Discussion

Aiming to evaluate whether an association exists between the serum TT and metabolic syndrome (MetS) in the adult female population, this study analyzed data from the 2011–2012 NHANES. Age, BMI, race, and menopausal status are associated with MetS [4, 18, 19], and are therefore compared as potential covariates between the MetS and non-MetS groups. Since all potential confounding variables were statistically different between the MetS and non-MetS groups in the demographic comparison, these covariates were later controlled in the adjusted logistic regression model in the present study.

As the TT level increased, we detected an incremental reduction in the odds of MetS independently from age, BMI, race, and menopausal status. When comparing to the reference TT level (< 12.99 ng/mL), the TT level at ≥ 28.4 ng/mL indicated the most decrease in the OR, followed by the TT level at 19.39–28.38 ng/mL and TT level at 12.99–19.38 ng/mL, corresponding to 46.4%, 42.5%, and 31.3% reduction in the occurrence of MetS. The inverse relationship between TT level and MetS discovered in our study is in accordance with previous observational studies in the male population [3, 4, 6, 20,21,22,23].

In addition to the odds of MetS, we analyzed the impact of TT on the components of MetS to consider the underlying mechanisms of TT on the development of MetS in the female population. Interestingly, TT level was only associated with certain components of the MetS, including serum triglycerides, HDL-C, and serum glucose. Decreased odds of high serum triglyceride level and low HDL-C level were detected in an incremental pattern. TT level at 12.99–19.38 ng/mL, 19.39–28.38 ng/mL, and ≥ 28.40 ng/mL corresponded to a 34.9%, 45.9%, and 51.2% decline in the occurrence of elevated serum triglyceride. Similarly, a 28.3%, 38.2%, and 48% reduction in the odds of low HDL-C level was found at TT level 12.99–19.38 ng/mL, 19.39–28.38 ng/mL, and ≥ 28.40 ng/mL, respectively. For high serum glucose levels, only the highest TT level showed a significant decrease (47.5%) in the OR compared to the reference.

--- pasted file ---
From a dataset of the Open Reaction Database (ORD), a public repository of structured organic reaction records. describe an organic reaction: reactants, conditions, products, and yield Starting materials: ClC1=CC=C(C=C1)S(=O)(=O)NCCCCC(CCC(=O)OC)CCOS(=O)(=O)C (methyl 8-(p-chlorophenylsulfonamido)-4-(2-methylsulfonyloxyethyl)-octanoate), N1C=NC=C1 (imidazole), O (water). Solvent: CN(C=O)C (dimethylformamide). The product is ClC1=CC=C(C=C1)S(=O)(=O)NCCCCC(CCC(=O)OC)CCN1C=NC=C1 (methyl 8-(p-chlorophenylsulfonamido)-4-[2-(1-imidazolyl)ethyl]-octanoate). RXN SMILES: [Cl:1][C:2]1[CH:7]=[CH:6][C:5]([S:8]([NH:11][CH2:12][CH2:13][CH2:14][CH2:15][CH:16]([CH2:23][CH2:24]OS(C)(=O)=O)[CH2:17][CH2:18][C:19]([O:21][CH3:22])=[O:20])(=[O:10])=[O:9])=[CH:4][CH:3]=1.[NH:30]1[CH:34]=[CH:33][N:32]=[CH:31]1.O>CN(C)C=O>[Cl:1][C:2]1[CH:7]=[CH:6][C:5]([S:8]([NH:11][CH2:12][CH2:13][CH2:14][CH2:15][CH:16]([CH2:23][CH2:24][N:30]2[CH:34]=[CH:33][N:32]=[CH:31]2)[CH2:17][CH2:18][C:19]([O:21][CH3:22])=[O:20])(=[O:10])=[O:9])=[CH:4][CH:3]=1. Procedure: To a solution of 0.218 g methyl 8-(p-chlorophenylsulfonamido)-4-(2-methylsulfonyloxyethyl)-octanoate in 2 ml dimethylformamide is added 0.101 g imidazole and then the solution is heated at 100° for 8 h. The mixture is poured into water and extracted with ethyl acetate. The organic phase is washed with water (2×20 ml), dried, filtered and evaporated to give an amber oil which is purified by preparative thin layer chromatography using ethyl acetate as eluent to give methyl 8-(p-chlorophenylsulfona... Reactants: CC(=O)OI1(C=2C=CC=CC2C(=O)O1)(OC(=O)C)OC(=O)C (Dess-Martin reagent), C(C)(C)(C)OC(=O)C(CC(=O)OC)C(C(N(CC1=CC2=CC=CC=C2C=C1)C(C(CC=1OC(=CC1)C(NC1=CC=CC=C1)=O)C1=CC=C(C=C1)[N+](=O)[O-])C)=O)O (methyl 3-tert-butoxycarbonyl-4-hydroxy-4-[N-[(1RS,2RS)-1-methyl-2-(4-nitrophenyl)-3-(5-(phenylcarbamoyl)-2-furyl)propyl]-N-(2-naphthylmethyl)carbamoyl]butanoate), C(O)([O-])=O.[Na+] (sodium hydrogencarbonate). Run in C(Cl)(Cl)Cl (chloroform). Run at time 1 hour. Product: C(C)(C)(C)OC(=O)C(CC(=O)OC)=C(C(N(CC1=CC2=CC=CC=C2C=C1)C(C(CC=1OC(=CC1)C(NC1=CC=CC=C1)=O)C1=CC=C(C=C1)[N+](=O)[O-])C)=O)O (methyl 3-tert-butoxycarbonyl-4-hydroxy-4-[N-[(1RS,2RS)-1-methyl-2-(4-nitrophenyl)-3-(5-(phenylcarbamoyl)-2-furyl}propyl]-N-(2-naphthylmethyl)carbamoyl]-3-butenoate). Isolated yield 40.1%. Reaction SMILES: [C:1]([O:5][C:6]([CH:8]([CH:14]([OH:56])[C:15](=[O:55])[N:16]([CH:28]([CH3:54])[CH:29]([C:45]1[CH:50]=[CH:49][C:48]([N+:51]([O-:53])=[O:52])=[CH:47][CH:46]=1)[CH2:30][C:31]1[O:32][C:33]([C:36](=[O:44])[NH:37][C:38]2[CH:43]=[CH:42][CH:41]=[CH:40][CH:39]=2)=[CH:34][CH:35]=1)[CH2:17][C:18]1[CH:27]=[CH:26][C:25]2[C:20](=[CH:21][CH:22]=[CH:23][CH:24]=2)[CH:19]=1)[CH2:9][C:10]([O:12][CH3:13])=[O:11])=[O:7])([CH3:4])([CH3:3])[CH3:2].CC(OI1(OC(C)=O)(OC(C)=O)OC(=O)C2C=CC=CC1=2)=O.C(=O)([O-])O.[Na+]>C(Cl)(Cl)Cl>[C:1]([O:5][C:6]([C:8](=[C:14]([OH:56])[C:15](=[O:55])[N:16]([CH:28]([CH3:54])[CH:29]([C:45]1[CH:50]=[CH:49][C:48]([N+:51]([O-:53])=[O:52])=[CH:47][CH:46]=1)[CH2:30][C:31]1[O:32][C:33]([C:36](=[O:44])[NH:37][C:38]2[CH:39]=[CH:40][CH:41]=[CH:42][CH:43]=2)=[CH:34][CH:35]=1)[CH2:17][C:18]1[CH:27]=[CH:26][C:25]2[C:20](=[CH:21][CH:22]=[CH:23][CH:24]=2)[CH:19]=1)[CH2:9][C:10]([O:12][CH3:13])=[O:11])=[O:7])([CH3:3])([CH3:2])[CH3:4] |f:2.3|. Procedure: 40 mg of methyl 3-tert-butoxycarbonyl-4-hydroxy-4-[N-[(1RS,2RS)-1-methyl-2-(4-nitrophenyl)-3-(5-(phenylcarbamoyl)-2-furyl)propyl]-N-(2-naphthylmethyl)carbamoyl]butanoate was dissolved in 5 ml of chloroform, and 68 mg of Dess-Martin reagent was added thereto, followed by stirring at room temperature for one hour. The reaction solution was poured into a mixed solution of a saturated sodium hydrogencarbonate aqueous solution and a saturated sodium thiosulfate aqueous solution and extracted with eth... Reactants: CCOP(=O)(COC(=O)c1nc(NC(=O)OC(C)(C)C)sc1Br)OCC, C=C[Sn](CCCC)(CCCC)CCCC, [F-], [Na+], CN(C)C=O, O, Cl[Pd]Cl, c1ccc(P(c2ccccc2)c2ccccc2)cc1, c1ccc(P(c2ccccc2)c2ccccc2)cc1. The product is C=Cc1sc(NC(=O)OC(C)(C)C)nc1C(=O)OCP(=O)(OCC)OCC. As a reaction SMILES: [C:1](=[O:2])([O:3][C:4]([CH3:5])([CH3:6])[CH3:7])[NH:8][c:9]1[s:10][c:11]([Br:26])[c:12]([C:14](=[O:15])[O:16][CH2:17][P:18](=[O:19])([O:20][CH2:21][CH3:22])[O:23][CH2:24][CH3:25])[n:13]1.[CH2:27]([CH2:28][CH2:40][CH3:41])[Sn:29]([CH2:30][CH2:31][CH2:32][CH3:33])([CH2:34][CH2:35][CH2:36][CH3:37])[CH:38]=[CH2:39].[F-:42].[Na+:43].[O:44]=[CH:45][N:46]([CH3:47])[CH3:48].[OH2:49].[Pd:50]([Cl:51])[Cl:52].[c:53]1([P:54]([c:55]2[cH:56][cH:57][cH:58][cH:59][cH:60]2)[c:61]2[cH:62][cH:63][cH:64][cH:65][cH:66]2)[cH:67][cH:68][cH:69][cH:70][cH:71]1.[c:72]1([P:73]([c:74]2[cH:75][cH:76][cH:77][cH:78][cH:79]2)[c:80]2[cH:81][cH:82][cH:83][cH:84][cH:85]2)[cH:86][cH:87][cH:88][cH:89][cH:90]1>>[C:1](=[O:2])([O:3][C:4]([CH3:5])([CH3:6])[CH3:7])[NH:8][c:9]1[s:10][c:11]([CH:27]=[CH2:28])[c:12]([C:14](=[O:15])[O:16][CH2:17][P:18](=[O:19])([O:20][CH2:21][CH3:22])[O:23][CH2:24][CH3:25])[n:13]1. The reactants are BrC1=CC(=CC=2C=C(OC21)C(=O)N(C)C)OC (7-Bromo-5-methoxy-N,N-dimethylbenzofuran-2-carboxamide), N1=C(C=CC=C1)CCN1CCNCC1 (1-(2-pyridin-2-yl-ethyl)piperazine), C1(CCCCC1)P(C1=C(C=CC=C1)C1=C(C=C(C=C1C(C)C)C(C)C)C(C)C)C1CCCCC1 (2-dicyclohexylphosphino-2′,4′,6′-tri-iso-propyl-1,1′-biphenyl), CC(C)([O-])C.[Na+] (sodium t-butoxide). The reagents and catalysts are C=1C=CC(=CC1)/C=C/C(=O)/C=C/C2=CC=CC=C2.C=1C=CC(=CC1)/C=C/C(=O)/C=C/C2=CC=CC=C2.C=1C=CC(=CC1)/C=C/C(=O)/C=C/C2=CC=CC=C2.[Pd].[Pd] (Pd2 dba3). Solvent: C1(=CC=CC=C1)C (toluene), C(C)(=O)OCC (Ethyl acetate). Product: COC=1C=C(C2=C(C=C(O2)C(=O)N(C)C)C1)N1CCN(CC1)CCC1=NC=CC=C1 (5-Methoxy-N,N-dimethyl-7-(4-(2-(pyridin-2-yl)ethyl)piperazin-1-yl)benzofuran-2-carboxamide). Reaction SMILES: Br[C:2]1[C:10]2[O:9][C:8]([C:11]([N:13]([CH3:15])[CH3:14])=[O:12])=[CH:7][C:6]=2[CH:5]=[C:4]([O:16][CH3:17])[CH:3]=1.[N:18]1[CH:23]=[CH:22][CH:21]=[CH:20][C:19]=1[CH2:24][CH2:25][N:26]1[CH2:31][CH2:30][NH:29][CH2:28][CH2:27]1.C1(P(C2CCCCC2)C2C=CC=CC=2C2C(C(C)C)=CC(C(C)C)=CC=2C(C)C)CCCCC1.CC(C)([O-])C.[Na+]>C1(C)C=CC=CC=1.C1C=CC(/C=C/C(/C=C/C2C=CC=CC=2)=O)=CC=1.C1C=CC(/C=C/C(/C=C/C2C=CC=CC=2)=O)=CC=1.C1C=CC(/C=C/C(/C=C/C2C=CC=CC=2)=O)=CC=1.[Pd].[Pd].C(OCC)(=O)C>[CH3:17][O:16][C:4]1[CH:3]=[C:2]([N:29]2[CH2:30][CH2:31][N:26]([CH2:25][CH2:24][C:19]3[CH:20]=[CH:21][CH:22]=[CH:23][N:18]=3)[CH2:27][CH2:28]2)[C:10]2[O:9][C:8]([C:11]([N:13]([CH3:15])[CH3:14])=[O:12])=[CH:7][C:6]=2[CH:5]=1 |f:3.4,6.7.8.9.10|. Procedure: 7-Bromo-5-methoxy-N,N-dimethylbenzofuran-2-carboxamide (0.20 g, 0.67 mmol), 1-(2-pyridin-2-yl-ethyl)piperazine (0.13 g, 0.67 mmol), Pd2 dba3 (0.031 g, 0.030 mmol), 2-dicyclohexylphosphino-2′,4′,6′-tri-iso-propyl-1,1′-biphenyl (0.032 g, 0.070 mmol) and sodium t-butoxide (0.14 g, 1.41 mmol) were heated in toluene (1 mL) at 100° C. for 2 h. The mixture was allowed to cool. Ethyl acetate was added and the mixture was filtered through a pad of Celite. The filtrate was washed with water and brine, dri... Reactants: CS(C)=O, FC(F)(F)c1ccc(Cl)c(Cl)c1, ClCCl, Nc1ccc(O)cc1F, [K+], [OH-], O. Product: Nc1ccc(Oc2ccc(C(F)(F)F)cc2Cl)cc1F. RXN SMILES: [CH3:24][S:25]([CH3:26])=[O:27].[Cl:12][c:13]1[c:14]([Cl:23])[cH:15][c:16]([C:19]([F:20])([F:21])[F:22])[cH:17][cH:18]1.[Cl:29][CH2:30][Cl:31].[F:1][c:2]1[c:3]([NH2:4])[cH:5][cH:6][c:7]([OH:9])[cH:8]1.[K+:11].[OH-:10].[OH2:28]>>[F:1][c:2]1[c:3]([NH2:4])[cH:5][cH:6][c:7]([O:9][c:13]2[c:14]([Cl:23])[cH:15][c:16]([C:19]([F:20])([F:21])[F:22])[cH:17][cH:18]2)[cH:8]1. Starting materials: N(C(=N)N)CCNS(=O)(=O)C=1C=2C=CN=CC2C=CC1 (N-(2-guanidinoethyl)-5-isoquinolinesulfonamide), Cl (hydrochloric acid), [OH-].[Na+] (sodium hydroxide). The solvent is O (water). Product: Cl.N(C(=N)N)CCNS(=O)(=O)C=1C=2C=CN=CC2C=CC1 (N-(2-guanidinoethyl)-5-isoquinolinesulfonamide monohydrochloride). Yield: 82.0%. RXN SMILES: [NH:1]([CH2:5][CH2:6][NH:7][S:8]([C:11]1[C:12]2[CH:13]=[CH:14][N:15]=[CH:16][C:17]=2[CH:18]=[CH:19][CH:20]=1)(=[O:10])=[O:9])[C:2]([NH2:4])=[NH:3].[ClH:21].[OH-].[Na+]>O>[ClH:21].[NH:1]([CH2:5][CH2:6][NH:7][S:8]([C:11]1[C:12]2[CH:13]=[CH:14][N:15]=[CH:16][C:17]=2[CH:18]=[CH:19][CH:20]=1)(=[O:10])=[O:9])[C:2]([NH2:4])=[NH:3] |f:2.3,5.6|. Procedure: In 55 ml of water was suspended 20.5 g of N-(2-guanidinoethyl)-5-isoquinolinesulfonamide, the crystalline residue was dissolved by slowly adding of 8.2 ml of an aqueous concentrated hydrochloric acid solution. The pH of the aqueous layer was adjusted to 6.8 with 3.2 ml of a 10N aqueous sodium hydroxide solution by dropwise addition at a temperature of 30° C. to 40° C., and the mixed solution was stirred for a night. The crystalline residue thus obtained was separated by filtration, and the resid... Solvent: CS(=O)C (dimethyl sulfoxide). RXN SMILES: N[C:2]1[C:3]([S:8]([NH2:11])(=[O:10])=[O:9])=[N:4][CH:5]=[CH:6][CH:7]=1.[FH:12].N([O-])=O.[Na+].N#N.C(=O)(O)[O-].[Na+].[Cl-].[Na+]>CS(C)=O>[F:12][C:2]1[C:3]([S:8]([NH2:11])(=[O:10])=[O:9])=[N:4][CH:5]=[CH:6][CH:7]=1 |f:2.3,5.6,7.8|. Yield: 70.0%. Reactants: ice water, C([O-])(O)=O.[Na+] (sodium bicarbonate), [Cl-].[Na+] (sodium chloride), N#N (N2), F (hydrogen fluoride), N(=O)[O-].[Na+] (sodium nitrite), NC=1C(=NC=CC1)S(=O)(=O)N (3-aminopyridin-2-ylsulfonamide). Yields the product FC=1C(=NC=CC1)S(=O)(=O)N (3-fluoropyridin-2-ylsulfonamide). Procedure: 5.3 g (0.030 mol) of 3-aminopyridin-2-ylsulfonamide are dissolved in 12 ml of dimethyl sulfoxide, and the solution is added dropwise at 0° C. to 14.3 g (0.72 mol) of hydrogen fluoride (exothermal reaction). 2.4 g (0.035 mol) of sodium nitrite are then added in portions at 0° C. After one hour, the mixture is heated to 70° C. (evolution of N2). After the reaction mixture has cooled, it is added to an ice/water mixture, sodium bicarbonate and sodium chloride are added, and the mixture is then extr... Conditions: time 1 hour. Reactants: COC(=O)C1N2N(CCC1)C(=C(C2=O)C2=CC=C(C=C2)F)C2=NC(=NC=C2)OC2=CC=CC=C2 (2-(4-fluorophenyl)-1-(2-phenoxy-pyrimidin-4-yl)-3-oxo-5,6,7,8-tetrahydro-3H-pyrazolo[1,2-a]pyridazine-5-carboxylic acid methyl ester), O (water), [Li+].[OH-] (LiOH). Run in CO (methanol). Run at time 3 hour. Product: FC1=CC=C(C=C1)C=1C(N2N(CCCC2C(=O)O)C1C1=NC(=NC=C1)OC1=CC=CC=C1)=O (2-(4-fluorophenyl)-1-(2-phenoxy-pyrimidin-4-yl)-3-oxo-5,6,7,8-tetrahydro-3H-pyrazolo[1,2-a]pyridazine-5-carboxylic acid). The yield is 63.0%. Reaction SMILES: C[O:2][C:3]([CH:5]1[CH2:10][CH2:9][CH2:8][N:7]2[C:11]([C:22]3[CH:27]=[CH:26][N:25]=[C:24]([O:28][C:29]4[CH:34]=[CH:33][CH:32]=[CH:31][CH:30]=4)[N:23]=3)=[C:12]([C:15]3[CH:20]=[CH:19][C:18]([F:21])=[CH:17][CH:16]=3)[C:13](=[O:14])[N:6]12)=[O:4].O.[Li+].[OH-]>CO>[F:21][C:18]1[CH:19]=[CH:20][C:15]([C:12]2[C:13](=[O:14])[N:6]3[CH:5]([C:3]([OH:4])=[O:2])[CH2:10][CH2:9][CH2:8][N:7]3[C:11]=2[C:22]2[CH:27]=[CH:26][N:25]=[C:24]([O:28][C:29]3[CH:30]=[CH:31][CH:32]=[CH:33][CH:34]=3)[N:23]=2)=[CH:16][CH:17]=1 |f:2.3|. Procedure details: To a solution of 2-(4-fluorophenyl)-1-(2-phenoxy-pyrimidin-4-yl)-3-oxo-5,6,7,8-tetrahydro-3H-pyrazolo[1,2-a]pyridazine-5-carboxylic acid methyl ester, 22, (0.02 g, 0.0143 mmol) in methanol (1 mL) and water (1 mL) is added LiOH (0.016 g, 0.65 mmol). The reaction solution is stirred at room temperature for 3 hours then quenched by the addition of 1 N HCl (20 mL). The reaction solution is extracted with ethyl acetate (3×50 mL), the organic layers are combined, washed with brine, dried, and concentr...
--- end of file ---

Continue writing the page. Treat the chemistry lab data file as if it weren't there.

The results of the present study indicate that higher serum TT ameliorates lipid and glucose metabolism-related MetS components more profoundly than other components, such as hypertension and waist circumference, in the female population. Nevertheless, previous observational studies in the male population revealed that TT level was correlated with all MetS components, including reduced total cholesterol, reduced systolic and diastolic blood pressure, lower blood glucose, and lower waist circumference [20, 24, 25]. Gender disparities of human blood pressure regulation may contribute to the discrepancy in the odds of high blood pressure. Hypertension was more prevalent in men than women, and the rise of blood pressure with age was slower in women than men [26]. Furthermore, variations in the sample size of different studies may also contribute to the discrepancies in the results.